Chapter XXXVI
 

It was Jeremy who, five minutes later, held Job's head on his knees, while the weary, bleeding sailors stood silently by with their hats off.

The bo's'n, a grizzled veteran of many sea-fights, was kneeling beside his Captain with an ear to his side. There was hope in the man's face when at length he looked up.

"He's breathin' yet," was his verdict, "breathin', but not much more. There's half a score of cuts in him, different places. Here, lads, rig a stretcher, an' let's get him back to the ship."

When the unconscious body of their big friend had been placed gently in the boat, Bob and Jeremy turned to each other with sober faces.

"It was a costly sort of victory," said Bob. "This deck's not a pretty sight, and there's nothing much we can do to help. Let's have a look at the cabin."

They went below and forced open the door of the after compartment, which had once housed the great Stede Bonnet. Instead of its old immaculate and almost scholarly appearance, the place now had an air of desolation. It reeked of filth, stale tobacco-smoke, and the spilled lees of liquor. In the clutter on the cabin table lay two bulging sacks and a small box.

"Well," said Bob, as he felt the weight of one of the bags, "here's the rest of Brig's gold!"

But Jeremy's attention was occupied. He had picked up the box from the table and was examining it curiously.

"See here, Bob," he cried, "this is the little chest I was carrying the night we ran through the woods. I dropped it when that pirate tackled me. What do you suppose is in it?"

The box was leather-covered and heavily studded with nails. Jeremy tried the small padlock and found it rusty and weak. A hard pull on the staple and it came away in his hand. He threw open the cover and the two boys stood back, gasping with astonishment.

There on the lining of soft buckskin lay twelve great emeralds, gleaming with a clear green light even in that dark place. They were perfectly matched and as large as the end of a man's thumb, each cut in a square pattern after the oldtime fashion. Such stones they were as could have come only from the coffers of an oriental king--the ransom, perhaps, of a prince of the blood, or of the favorite wife of some Maharajah, seized in one of Solomon Brig's daredevil raids.

Bob found breath at last.

"It's a fortune!" he cried. "They're worth more than all the gold together! And they're yours, Jeremy--yours by right of discovery twice over. You're rich--you and your father and Tom! Think of it! You can buy a whole fleet of big ships like the Indian Queen, and become a great merchant. You and I'll be partners when we're grown up!" Jubilant, he picked up one of the sacks of gold and made his way to the deck, followed by the half-dazed Jeremy, who carried the rest of the treasure.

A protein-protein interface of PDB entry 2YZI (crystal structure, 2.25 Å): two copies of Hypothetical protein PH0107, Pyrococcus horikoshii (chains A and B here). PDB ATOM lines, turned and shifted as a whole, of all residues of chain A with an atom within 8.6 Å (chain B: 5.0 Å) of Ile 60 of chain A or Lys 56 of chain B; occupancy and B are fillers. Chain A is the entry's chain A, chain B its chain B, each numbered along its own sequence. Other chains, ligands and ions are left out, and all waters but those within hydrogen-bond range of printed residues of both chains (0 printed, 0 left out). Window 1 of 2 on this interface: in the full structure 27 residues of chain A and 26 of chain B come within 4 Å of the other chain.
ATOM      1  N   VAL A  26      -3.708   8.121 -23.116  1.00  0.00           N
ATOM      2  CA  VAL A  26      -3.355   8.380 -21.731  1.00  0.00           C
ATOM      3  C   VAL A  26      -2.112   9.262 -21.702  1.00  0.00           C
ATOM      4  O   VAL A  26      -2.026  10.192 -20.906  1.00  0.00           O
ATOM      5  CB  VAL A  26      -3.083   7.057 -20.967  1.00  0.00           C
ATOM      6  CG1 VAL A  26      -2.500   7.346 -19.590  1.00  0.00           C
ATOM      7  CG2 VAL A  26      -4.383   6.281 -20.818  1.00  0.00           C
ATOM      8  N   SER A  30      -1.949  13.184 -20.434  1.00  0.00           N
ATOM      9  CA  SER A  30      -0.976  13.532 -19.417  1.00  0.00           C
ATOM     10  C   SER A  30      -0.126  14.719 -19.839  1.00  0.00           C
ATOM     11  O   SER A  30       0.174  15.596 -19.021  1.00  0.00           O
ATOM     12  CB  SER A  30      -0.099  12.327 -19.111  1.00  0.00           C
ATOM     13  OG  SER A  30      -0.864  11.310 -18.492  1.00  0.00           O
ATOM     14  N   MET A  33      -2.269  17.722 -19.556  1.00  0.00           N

The sun was close to setting when the Tiger's boat made its last trip to the pirate sloop. This time its errand was a sad one. Silently the crew passed long, limp bundles across the rail, rowed with them to the beach, and clambered up the desolate dunes with picks and shovels in their hands. There, where the wind moaned in the beach-plum thickets and the white gulls wheeled and screamed, they dug a long grave and laid the dead to rest, pirates and honest men together under the wintry sky.

The boat returned and was hoisted aboard. Just as the mainsail had been run up and the schooner was filling away for her northward beat, a single shout from the crosstrees caused every man to turn his gaze shoreward into the gathering dark. A faint glow seemed to hang in the air above the pirate sloop. A little snaky flame wriggled its way along a piece of sagging cordage, licked at the edges of a torn sail, and flared outward in a burst of red fire. A moment later, and the whole schooner was ablaze, from waterline to masthead. Jeremy, watching, fascinated, from the Tiger's rail, thought of the night when he had first seen that black hull, and of the burning brig that had lit up the sky as the pirate sloop now illumined it. Her fate was the same that she had meted out to many a good ship.

They were rapidly drawing away, now. The great glare of the burning schooner faded out as the flame devoured her fabric. The foremast toppled and fell in a shower of sparks. The mainmast followed. Only a feeble light flickered along the edges of the low-lying hulk. The faint gleam of it was visible, astern, for some time before it was swallowed by the dark sea.

The Revenge was gone.

       *       *       *       *       *

This is the end of my story.

Of the voyage to Boston town; of how Job was nursed back to health by Phineas Whipple, the best surgeon in all the colonies; of the glorious reunion when Amos Swan and Clarke Curtis rejoined their sons; of the many pleasant things that Bob and Jeremy found to do together, after the Swans had come to live in Philadelphia--of all these things there is not space enough in this book for me to tell.

Jeremy Swan grew up to be one of the great Americans of his day: a man strong, wise and independent. And although he became rich and highly honored, he never lost the simplicity of his ways.

Sometimes when he was a hale old man of seventy, he would take his grandson, who was named Job Cantwell Swan, on his knee, and tell him stories. But the story that young Job loved best to hear and that old Jeremy loved best to tell was about a boy in deerskin breeches, and the wild days and nights he saw aboard the Black Buccaneer.

THE END.